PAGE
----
More publicity for Berkeley Law’s privacy work: the school claimed three of the ten annual Privacy Papers for Policymakers awards, with Chetan Gupta ’17 winning the inaugural student category.
Now an employment lawyer at Baker McKenzie’s Palo Alto office, Gupta probed whether individual actors can drive the adoption of privacy and security standards in a given marketplace, and why certain protective technologies gain broad acceptance. The idea came from studying the “Minority Effect,” where a small but vocal or picky minority can affect the choices of society as a whole.
“I found that widespread adoption normally requires that the end consumer be inconvenienced as little as possible, even if businesses incur a high cost of implementing the privacy-enhancing technology,” Gupta says. “Single actors do shape privacy improvements, but they tend to be dominant or significant players in their field.”
Among his case studies: HTTPS, the more secure, encrypted version of an earlier online protocol (HTTP). Gupta noted how quickly HTTPS was adopted once Google announced it would promote those pages in search results by ranking them higher and displaying red “not secure” warnings next to other webpage addresses in the browser. HTTPS adoption soared from less than 40 percent in 2015 to more than 80 percent today.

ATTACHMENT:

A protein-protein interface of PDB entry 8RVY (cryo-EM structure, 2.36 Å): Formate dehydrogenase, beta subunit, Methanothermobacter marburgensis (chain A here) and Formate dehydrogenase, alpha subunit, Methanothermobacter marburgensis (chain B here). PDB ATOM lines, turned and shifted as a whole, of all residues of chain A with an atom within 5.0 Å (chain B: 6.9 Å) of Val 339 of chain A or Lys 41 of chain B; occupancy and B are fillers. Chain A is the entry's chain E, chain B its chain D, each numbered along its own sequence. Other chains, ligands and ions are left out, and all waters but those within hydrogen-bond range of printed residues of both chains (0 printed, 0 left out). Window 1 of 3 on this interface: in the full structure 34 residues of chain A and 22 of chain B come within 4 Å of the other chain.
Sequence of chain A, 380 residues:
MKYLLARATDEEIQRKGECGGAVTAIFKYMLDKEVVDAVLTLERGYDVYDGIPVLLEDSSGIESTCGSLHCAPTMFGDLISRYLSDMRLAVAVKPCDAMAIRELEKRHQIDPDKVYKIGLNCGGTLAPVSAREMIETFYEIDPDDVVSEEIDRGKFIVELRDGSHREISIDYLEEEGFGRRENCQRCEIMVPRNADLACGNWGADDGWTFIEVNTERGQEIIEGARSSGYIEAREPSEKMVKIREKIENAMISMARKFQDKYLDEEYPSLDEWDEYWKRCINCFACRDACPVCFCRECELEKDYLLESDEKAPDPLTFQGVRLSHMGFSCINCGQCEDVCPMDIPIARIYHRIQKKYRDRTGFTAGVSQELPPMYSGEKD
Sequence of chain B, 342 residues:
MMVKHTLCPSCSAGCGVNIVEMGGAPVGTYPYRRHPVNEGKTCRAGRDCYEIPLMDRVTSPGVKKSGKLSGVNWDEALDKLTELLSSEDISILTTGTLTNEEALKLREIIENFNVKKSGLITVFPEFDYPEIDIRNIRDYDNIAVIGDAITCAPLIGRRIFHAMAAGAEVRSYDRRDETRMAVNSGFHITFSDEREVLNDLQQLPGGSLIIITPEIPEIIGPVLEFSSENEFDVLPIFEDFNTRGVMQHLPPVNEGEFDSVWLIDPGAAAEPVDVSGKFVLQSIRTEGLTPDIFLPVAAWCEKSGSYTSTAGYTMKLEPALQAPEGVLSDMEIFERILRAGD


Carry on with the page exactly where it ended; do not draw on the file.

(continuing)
“Increased understanding of this issue can help businesses, policymakers, and consumers decide how best to improve privacy and security,” Gupta says. “It can also guide what privacy regulation should look like. For example, policies that make consumers absorb and act on large amounts of technical information probably do little to enhance their actual privacy.”
Gupta, who initially wrote the paper for his LL.M. writing requirement, presented his research findings at the U.S. Senate on February 27—a day before the Federal Trade Commission’s PrivacyCon event.
He credits James Dempsey, executive director of the Berkeley Center for Law & Technology, for helping him find everyday technologies to illustrate his hypothesis, and Co-faculty Director Chris Hoofnagle for instilling confidence. “Chris is an incredible mentor,” Gupta says. “He helped me shape my ideas, articulate my hypotheses, introduced me to people I could speak with to improve the paper, and even suggested suitable avenues for publication.”